Towards standards for human fecal sample processing in metagenomic studies

Paul I. Costea, Georg Zeller, Shinichi Sunagawa, Eric Pelletier, Adriana Alberti, Florence Levenez, Melanie Tramontano, Marja Driessen, Rajna Hercog, Ferris Elias Jung, Jens Roat Kultima, Matthew R. Hayward, Luis Pedro Coelho, Emma Allen-Vercoe, Laurie Bertrand, Michael Blaut, Jillian R.M. Brown, Thomas Carton, Stéphanie Cools-Portier, Michelle DaigneaultMuriel Derrien, Anne Druesne, Willem M. De Vos, B. Brett Finlay, Harry J. Flint, Francisco Guarner, Masahira Hattori, Hans Heilig, Ruth Ann Luna, Johan Van Hylckama Vlieg, Jana Junick, Ingeborg Klymiuk, Philippe Langella, Emmanuelle Le Chatelier, Volker Mai, Chaysavanh Manichanh, Jennifer C. Martin, Clémentine Mery, Hidetoshi Morita, Paul W. O'toole, Céline Orvain, Kiran Raosaheb Patil, John Penders, Søren Persson, Nicolas Pons, Milena Popova, Anne Salonen, Delphine Saulnier, Karen P. Scott, Bhagirath Singh, Kathleen Slezak, Patrick Veiga, James Versalovic, Liping Zhao, Erwin G. Zoetendal, S. Dusko Ehrlich, Joel Dore, Peer Bork*

*Corresponding author for this work

    Research output: Contribution to journalArticlepeer-review

    396 Citations (Scopus)


    Technical variation in metagenomic analysis must be minimized to confidently assess the contributions of microbiota to human health. Here we tested 21 representative DNA extraction protocols on the same fecal samples and quantified differences in observed microbial community composition. We compared them with differences due to library preparation and sample storage, which we contrasted with observed biological variation within the same specimen or within an individual over time. We found that DNA extraction had the largest effect on the outcome of metagenomic analysis. To rank DNA extraction protocols, we considered resulting DNA quantity and quality, and we ascertained biases in estimates of community diversity and the ratio between Gram-positive and Gram-negative bacteria. We recommend a standardized DNA extraction method for human fecal samples, for which transferability across labs was established and which was further benchmarked using a mock community of known composition. Its adoption will improve comparability of human gut microbiome studies and facilitate meta-analyses.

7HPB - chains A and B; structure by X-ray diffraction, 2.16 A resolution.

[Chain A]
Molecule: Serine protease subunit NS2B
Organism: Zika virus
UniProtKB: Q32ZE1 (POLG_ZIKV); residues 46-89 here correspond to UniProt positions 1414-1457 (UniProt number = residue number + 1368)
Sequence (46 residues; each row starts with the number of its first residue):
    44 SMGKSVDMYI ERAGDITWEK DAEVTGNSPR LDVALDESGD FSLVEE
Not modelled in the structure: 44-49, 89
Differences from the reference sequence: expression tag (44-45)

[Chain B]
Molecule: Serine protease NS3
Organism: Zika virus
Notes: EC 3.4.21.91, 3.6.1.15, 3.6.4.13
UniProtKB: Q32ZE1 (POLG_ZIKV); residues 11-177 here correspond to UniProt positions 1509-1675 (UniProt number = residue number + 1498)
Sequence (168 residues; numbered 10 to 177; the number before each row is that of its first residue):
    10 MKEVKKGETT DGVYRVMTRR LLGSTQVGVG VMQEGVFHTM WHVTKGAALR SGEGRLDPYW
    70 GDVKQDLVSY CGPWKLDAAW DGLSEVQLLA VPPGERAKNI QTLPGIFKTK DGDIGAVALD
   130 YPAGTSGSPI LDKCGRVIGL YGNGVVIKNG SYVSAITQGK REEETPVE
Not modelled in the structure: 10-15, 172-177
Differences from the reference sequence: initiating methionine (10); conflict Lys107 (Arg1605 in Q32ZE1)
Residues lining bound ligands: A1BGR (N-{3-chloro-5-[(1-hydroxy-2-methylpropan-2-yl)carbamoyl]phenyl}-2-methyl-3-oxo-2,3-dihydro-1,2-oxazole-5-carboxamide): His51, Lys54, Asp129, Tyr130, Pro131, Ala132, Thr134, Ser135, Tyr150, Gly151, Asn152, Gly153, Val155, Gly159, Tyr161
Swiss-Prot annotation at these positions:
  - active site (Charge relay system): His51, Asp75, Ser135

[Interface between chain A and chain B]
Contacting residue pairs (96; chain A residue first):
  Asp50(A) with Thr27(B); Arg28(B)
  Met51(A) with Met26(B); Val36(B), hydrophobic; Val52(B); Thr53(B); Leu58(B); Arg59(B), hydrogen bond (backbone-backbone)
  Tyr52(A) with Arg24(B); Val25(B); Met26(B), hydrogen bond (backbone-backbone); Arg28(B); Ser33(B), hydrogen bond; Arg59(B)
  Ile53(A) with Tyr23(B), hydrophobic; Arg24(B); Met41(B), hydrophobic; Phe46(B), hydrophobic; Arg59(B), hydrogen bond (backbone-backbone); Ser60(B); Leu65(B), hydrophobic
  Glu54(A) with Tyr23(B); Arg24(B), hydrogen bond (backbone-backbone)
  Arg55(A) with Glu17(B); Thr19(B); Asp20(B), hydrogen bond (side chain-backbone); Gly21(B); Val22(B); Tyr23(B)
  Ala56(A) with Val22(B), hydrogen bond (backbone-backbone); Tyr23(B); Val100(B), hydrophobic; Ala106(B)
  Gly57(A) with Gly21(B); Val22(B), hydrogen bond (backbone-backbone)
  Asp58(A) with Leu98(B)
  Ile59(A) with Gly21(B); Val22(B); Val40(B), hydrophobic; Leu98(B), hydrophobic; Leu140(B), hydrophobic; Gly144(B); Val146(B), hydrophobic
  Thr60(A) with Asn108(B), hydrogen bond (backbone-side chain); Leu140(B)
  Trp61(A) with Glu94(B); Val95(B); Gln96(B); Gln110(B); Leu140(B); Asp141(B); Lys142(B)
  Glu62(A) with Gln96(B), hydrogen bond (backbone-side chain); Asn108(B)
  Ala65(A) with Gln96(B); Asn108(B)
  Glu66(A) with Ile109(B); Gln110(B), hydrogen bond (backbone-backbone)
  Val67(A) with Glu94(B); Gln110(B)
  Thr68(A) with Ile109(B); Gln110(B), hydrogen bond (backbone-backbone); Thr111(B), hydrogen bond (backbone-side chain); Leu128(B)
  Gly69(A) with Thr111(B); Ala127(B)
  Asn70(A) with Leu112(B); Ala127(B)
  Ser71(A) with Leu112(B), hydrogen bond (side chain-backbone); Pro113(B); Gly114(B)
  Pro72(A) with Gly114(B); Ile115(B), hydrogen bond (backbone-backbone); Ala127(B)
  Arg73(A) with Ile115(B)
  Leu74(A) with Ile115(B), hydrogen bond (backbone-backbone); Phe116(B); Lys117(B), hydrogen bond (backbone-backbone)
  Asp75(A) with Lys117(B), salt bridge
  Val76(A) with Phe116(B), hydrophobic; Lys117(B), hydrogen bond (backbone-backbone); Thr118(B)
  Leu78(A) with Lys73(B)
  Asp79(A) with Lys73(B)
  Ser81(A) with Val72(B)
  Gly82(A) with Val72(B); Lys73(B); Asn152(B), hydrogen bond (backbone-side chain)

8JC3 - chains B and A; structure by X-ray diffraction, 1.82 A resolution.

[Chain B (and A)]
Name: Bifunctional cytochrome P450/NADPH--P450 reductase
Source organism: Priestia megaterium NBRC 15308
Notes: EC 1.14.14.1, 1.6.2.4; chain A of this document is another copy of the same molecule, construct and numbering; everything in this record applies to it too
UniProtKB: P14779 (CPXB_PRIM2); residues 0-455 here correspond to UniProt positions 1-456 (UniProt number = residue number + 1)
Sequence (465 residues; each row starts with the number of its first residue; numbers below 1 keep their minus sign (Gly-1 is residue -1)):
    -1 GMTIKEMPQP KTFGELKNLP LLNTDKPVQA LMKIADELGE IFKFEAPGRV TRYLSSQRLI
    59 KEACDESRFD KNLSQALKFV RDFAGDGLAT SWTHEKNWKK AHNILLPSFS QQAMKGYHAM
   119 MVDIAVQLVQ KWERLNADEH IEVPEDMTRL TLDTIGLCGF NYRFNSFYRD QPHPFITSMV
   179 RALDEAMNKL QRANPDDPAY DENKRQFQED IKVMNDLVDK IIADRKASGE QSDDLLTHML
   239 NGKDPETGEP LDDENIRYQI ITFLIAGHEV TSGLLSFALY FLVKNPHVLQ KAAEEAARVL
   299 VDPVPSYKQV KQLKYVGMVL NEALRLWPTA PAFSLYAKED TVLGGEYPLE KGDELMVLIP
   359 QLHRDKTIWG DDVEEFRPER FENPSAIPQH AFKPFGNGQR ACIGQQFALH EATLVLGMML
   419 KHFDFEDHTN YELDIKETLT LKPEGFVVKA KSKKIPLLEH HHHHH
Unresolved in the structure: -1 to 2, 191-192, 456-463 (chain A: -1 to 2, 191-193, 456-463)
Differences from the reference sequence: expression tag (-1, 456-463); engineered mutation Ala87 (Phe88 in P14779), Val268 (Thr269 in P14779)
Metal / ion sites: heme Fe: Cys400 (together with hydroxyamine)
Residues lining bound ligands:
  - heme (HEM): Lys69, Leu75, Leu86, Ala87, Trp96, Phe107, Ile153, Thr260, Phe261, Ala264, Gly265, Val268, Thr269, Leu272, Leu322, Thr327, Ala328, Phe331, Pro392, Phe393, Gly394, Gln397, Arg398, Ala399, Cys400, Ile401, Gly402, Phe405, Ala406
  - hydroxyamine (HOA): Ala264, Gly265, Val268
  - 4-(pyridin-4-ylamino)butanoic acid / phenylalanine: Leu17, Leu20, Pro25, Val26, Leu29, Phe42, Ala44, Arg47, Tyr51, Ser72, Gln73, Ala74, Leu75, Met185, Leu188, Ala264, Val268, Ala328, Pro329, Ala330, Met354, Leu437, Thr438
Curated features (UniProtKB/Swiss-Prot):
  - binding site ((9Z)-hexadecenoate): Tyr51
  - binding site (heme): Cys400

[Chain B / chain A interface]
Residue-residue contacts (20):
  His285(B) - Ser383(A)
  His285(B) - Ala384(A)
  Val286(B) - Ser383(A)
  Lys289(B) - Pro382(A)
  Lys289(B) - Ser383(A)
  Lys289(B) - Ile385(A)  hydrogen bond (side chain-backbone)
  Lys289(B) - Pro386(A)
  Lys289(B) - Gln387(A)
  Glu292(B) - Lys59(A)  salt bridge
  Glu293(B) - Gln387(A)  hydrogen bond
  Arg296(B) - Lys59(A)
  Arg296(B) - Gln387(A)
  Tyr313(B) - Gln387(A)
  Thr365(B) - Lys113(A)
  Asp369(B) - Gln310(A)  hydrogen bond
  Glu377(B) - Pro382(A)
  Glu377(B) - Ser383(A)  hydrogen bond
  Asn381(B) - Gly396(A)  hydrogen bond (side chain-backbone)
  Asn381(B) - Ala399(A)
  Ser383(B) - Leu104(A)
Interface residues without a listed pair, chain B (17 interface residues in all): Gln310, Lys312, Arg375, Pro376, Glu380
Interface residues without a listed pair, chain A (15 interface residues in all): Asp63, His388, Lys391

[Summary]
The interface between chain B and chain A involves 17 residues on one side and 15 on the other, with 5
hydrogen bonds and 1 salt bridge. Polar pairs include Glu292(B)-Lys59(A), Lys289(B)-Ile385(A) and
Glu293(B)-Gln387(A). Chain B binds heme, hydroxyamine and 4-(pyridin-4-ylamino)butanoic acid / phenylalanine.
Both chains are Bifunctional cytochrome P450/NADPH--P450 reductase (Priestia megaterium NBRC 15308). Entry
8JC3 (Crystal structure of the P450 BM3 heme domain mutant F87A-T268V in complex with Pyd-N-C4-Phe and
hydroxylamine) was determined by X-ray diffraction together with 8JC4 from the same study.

Original languageEnglish
    Pages (from-to)1069-1076
    Number of pages8
    JournalNature Biotechnology
    Issue number11
    Publication statusPublished - 2017 Nov 1

    ASJC Scopus subject areas

    • Biotechnology
    • Bioengineering
    • Applied Microbiology and Biotechnology
    • Molecular Medicine
    • Biomedical Engineering


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